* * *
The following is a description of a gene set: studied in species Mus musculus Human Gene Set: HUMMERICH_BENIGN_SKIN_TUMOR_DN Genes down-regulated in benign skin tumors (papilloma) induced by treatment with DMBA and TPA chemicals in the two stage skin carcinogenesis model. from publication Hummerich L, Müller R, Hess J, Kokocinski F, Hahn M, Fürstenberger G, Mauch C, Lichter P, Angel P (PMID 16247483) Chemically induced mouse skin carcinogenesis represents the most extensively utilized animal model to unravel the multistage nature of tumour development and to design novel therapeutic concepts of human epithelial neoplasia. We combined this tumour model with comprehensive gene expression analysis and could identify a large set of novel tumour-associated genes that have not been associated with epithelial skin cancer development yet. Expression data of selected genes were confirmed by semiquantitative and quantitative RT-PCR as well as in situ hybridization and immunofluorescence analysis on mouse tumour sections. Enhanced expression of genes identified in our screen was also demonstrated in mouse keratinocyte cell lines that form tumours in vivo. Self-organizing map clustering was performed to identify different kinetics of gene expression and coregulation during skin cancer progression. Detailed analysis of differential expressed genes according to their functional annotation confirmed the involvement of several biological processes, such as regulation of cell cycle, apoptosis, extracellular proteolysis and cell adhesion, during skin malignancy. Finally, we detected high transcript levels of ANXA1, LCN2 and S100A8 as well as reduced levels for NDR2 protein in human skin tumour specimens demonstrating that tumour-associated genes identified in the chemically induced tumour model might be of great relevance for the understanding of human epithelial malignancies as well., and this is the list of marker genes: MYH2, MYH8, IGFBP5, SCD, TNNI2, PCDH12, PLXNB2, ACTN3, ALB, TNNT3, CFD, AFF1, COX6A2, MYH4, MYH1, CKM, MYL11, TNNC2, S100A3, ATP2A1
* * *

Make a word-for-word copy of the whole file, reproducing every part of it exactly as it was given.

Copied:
The following is a description of a gene set: studied in species Mus musculus Human Gene Set: HUMMERICH_BENIGN_SKIN_TUMOR_DN Genes down-regulated in benign skin tumors (papilloma) induced by treatment with DMBA and TPA chemicals in the two stage skin carcinogenesis model. from publication Hummerich L, Müller R, Hess J, Kokocinski F, Hahn M, Fürstenberger G, Mauch C, Lichter P, Angel P (PMID 16247483) Chemically induced mouse skin carcinogenesis represents the most extensively utilized animal model to unravel the multistage nature of tumour development and to design novel therapeutic concepts of human epithelial neoplasia. We combined this tumour model with comprehensive gene expression analysis and could identify a large set of novel tumour-associated genes that have not been associated with epithelial skin cancer development yet. Expression data of selected genes were confirmed by semiquantitative and quantitative RT-PCR as well as in situ hybridization and immunofluorescence analysis on mouse tumour sections. Enhanced expression of genes identified in our screen was also demonstrated in mouse keratinocyte cell lines that form tumours in vivo. Self-organizing map clustering was performed to identify different kinetics of gene expression and coregulation during skin cancer progression. Detailed analysis of differential expressed genes according to their functional annotation confirmed the involvement of several biological processes, such as regulation of cell cycle, apoptosis, extracellular proteolysis and cell adhesion, during skin malignancy. Finally, we detected high transcript levels of ANXA1, LCN2 and S100A8 as well as reduced levels for NDR2 protein in human skin tumour specimens demonstrating that tumour-associated genes identified in the chemically induced tumour model might be of great relevance for the understanding of human epithelial malignancies as well., and this is the list of marker genes: MYH2, MYH8, IGFBP5, SCD, TNNI2, PCDH12, PLXNB2, ACTN3, ALB, TNNT3, CFD, AFF1, COX6A2, MYH4, MYH1, CKM, MYL11, TNNC2, S100A3, ATP2A1